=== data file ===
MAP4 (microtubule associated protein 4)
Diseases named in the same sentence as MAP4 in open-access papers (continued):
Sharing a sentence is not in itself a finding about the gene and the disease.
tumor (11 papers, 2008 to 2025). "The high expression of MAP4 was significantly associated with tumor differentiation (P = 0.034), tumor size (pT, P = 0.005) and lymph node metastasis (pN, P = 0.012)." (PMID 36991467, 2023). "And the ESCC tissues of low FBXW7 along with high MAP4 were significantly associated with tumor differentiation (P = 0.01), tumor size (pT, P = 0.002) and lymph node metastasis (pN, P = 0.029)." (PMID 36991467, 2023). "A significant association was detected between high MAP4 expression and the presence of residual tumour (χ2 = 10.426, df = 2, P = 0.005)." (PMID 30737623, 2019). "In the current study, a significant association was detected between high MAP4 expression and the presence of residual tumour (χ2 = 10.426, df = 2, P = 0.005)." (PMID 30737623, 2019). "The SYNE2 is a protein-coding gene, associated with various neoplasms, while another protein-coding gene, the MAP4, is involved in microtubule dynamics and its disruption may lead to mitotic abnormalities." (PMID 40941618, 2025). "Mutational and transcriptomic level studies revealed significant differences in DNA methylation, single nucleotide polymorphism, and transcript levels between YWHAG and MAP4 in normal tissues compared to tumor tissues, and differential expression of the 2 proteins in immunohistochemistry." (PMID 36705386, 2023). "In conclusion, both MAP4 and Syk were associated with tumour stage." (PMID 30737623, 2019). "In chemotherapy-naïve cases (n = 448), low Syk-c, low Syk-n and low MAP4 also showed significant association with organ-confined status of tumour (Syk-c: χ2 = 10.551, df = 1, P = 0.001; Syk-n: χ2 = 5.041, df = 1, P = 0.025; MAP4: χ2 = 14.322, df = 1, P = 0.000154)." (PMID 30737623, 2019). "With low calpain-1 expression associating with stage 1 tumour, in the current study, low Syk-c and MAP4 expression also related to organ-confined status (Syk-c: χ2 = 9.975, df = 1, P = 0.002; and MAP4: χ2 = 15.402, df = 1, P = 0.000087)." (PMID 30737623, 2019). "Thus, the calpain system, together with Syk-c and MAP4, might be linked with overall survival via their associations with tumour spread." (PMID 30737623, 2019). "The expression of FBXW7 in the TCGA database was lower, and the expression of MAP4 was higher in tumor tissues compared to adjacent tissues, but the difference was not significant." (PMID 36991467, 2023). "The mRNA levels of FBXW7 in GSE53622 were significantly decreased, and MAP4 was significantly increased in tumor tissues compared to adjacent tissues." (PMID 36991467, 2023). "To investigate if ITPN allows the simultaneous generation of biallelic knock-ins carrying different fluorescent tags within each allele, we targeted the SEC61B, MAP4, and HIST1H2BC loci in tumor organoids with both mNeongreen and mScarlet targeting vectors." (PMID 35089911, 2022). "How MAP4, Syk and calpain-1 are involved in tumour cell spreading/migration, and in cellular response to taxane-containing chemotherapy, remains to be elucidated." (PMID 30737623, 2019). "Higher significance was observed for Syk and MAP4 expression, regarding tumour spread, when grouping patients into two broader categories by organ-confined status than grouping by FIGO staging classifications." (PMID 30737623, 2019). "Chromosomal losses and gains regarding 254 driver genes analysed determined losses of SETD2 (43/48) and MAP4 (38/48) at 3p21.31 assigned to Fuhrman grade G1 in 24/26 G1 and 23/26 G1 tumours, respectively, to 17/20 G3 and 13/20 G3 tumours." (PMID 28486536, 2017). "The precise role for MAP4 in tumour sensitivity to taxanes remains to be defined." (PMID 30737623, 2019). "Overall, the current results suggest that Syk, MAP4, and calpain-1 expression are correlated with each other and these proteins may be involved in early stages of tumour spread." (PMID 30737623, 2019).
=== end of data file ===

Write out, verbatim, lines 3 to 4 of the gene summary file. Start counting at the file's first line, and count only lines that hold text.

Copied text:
Sharing a sentence is not in itself a finding about the gene and the disease.
tumor (11 papers, 2008 to 2025). "The high expression of MAP4 was significantly associated with tumor differentiation (P = 0.034), tumor size (pT, P = 0.005) and lymph node metastasis (pN, P = 0.012)." (PMID 36991467, 2023). "And the ESCC tissues of low FBXW7 along with high MAP4 were significantly associated with tumor differentiation (P = 0.01), tumor size (pT, P = 0.002) and lymph node metastasis (pN, P = 0.029)." (PMID 36991467, 2023). "A significant association was detected between high MAP4 expression and the presence of residual tumour (χ2 = 10.426, df = 2, P = 0.005)." (PMID 30737623, 2019). "In the current study, a significant association was detected between high MAP4 expression and the presence of residual tumour (χ2 = 10.426, df = 2, P = 0.005)." (PMID 30737623, 2019). "The SYNE2 is a protein-coding gene, associated with various neoplasms, while another protein-coding gene, the MAP4, is involved in microtubule dynamics and its disruption may lead to mitotic abnormalities." (PMID 40941618, 2025). "Mutational and transcriptomic level studies revealed significant differences in DNA methylation, single nucleotide polymorphism, and transcript levels between YWHAG and MAP4 in normal tissues compared to tumor tissues, and differential expression of the 2 proteins in immunohistochemistry." (PMID 36705386, 2023). "In conclusion, both MAP4 and Syk were associated with tumour stage." (PMID 30737623, 2019). "In chemotherapy-naïve cases (n = 448), low Syk-c, low Syk-n and low MAP4 also showed significant association with organ-confined status of tumour (Syk-c: χ2 = 10.551, df = 1, P = 0.001; Syk-n: χ2 = 5.041, df = 1, P = 0.025; MAP4: χ2 = 14.322, df = 1, P = 0.000154)." (PMID 30737623, 2019). "With low calpain-1 expression associating with stage 1 tumour, in the current study, low Syk-c and MAP4 expression also related to organ-confined status (Syk-c: χ2 = 9.975, df = 1, P = 0.002; and MAP4: χ2 = 15.402, df = 1, P = 0.000087)." (PMID 30737623, 2019). "Thus, the calpain system, together with Syk-c and MAP4, might be linked with overall survival via their associations with tumour spread." (PMID 30737623, 2019). "The expression of FBXW7 in the TCGA database was lower, and the expression of MAP4 was higher in tumor tissues compared to adjacent tissues, but the difference was not significant." (PMID 36991467, 2023). "The mRNA levels of FBXW7 in GSE53622 were significantly decreased, and MAP4 was significantly increased in tumor tissues compared to adjacent tissues." (PMID 36991467, 2023). "To investigate if ITPN allows the simultaneous generation of biallelic knock-ins carrying different fluorescent tags within each allele, we targeted the SEC61B, MAP4, and HIST1H2BC loci in tumor organoids with both mNeongreen and mScarlet targeting vectors." (PMID 35089911, 2022). "How MAP4, Syk and calpain-1 are involved in tumour cell spreading/migration, and in cellular response to taxane-containing chemotherapy, remains to be elucidated." (PMID 30737623, 2019). "Higher significance was observed for Syk and MAP4 expression, regarding tumour spread, when grouping patients into two broader categories by organ-confined status than grouping by FIGO staging classifications." (PMID 30737623, 2019). "Chromosomal losses and gains regarding 254 driver genes analysed determined losses of SETD2 (43/48) and MAP4 (38/48) at 3p21.31 assigned to Fuhrman grade G1 in 24/26 G1 and 23/26 G1 tumours, respectively, to 17/20 G3 and 13/20 G3 tumours." (PMID 28486536, 2017). "The precise role for MAP4 in tumour sensitivity to taxanes remains to be defined." (PMID 30737623, 2019). "Overall, the current results suggest that Syk, MAP4, and calpain-1 expression are correlated with each other and these proteins may be involved in early stages of tumour spread." (PMID 30737623, 2019).